An emergency crew investigates the scene where a bus caught fire and exploded on northbound Interstate 45 in Wilmer, Texas. The bus carrying elderly evacuees from Hurricane Rita caught fire.
Vehicle Fires Involving Buses
NFPA Journal ®, September/October 2006
By Marty Ahrens, NFPA Fire Analysis and Research Division
This analysis was prepared for the National Transportation Safety Board’s (NTSB’s) Public Hearing on Motorcoach Fires on August 8 and 9, 2006 that was called in response to the September 2005 Texas motorcoach fire that claimed 23 lives. The analysis is based on data collected by the U.S. Fire Administration’s (USFA’s) National Fire Incident Reporting System (NFIRS) and NFPA’s annual fire department experience survey. Vehicle fires were identified by NFIRS incident types 130-139 and buses or school buses were identified by mobile property type code 12. This code also includes trackless trolley buses; statistics for this code cannot be broken down further to separate trackless trolleys or school buses from other buses. A proportional share of vehicle fires in which the mobile property type was unknown or not reported are also included in this analysis. For most causal factors, unknown data is allocated proportionally across the known.
Some 2,210 bus or school bus fires, on average, were reported annually from 1999 to 2003. During this five-year period,
Reported bus fires rose 4 percent from 2002 to 2003 but the overall trend in recent years has been flat.
Bus and school bus fires are less common on weekends
The peak month for these fires was May; August and September tied for second highest.
December had the smallest number of these fires. Overall, the difference between months was small. Bus and school bus fires were much less frequent on the weekend than the rest of the week, with just 8 percent on Sunday and 11 percent on Saturday.
73 percent of these fires are reported between 6 a.m. and 6 p.m.
Roughly, one-quarter of all bus and school bus fires are reported between 3 and 6 p.m. The period between 6 and 9 a.m. ranked second highest among the three-hour segments.
Many bus and school bus fires occur on non-road properties.
This is important because such properties generally do not fall under the jurisdiction of the National Highway Traffic Safety Administration (NHTSA), the body that regulates highway vehicles. Forty-five percent of these incidents occurred on streets, roads or driveways; 15 percent were on highways or divided highways. Although driveways are grouped with residential streets and roads in the NFIRS codes, they are generally not considered part of the public road system. Twelve percent occurred in vehicle parking areas, another property outside of NHTSA’s domain.
Equipment or other heat source failures caused three-fifths of the bus and school bus fires.
Some 60 percent of the bus and school bus fires reported originally in Version 5.0 of NFIRS during 1999-2003 resulted from an equipment failure or failure of heat source. Thirty percent were unintentional. There may be some overlap between unintentional and equipment failure. Only 4 percent of bus and school bus fires were intentional.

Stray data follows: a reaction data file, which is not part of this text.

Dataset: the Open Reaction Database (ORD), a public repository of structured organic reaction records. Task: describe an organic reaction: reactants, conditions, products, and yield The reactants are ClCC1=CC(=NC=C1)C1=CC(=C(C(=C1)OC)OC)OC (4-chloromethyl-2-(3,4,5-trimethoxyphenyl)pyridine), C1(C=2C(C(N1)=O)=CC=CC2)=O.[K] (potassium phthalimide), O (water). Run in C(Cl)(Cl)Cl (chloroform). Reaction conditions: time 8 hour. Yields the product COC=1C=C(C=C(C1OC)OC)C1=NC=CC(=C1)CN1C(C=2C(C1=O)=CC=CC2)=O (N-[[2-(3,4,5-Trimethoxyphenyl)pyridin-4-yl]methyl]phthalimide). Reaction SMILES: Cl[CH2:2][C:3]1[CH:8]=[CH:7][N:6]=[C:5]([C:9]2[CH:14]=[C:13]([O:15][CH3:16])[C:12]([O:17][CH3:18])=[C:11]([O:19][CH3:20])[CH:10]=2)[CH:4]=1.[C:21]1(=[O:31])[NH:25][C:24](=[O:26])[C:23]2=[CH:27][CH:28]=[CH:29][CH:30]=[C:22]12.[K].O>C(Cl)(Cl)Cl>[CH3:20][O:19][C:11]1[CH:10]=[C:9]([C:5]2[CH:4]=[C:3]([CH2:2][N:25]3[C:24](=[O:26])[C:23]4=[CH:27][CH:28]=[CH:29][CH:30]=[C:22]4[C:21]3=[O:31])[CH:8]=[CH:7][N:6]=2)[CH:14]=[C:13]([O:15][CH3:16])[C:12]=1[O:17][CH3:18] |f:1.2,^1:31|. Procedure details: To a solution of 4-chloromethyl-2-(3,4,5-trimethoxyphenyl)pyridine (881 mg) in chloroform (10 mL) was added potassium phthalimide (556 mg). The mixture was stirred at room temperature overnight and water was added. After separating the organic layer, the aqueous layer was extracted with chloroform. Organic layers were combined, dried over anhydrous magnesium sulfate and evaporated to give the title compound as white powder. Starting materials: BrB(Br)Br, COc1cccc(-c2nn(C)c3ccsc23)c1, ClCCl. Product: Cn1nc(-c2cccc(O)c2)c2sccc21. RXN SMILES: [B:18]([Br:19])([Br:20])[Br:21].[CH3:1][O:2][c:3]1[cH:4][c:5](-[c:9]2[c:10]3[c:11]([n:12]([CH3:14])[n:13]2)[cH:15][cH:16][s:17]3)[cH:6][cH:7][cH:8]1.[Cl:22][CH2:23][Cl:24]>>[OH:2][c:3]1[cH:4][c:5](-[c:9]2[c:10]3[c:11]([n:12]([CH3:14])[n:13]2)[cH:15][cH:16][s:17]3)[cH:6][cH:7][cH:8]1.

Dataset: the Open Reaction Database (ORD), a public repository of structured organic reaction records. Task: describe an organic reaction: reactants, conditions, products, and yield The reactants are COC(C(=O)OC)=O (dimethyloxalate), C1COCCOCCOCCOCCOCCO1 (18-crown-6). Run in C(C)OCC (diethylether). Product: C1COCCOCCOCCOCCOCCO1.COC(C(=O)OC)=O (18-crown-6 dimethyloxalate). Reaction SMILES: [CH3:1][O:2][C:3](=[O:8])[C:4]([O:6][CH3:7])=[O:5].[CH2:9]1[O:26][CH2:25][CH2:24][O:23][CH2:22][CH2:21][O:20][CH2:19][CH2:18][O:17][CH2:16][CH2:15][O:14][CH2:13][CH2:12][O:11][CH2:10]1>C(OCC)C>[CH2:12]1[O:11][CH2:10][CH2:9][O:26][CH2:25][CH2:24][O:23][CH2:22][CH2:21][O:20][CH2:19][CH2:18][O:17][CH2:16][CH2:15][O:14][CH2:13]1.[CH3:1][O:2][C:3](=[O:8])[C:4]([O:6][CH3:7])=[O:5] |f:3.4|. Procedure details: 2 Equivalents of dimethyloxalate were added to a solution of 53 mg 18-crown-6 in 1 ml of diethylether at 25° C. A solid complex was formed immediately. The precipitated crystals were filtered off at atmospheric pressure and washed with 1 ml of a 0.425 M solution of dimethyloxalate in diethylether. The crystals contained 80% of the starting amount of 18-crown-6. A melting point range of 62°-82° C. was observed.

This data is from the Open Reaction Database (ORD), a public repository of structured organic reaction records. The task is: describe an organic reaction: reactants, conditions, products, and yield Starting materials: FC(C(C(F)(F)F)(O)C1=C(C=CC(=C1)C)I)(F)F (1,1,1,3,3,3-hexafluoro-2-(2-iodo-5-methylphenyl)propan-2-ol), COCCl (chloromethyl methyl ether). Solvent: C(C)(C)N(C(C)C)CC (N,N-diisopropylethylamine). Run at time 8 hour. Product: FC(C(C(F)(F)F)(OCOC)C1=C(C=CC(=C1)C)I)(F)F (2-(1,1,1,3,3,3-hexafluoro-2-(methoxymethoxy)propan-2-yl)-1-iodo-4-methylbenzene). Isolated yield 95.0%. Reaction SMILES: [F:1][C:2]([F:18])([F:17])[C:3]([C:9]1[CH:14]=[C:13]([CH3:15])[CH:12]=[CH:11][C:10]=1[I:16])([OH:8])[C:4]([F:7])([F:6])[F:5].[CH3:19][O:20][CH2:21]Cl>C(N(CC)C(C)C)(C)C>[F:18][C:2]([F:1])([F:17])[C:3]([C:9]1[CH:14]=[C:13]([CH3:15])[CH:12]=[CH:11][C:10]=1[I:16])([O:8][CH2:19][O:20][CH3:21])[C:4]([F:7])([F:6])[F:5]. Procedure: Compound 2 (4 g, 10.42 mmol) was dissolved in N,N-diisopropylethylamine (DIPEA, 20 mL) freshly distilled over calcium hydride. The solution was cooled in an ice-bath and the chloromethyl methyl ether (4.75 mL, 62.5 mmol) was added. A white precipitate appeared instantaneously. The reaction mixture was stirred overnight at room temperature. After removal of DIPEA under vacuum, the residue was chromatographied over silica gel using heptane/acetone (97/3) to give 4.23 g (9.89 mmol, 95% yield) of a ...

Mechanical failures and malfunctions were leading contributing factors.
Overall, some type of mechanical failure or malfunction contributed to 59 percent of these fires; some type of electrical failure or malfunction contributed to 25 percent. Collisions or overturns are considered operational deficiencies. Factors in only 10 bus or school bus fires per year (less than 1 percent), these are only included because they are of special interest and the only fires likely to be captured by NHTSA’s incident databases.
NHTSA estimates that in 2004, only one of 275 fatal bus crashes resulted in a fire, and that less than .05 percent of all reported bus crashes resulted in fire.
Design, manufacturing, or installation deficiencies were factors in only 1 percent of the reported bus or school bus fires. The heat source in one-fifth of the bus and school bus fires was radiated or conducted heat from operating equipment; arcing was the heat source in another 20 percent.
The 1999 model year was the most common in bus and school bus fires in 2003.
In 92 percent of the bus and school bus fires reported during 2003 for which the model year was known, the model year was 2000 or earlier. Three percent of these fires involved vehicles made before the 1975 model year.
Electrical wire or cable insulation was the item first ignited in 29 percent of the bus and bus fires. Twenty-seven percent of the bus and school bus fires began with the flammable or combustible liquids or gases, piping, or filters.
Marty Ahrens is the manager of NFPA’s Fire Analysis Services.
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|Jet Bridge, Metal or Glass?
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|At Close Range
When facing the threat of wildfire, risk-analysis and insurance coverage is often the best way to protect your property.
|U.S. Fire Loss in 2005
Residential fires accounted for 77.5 percent of all structure fires in 2005.
|Vehicle Fires Involving Buses
This analysis was prepared in the wake of the September 2005 Texas motorcoach fire that claimed 23 lives.
Establishing safety zones around LNG & other hydrocarbon fires
|What Do We Have To Lose?
NFPA member reflects on the need for a national fire prevention conference
|Watch What You Heat
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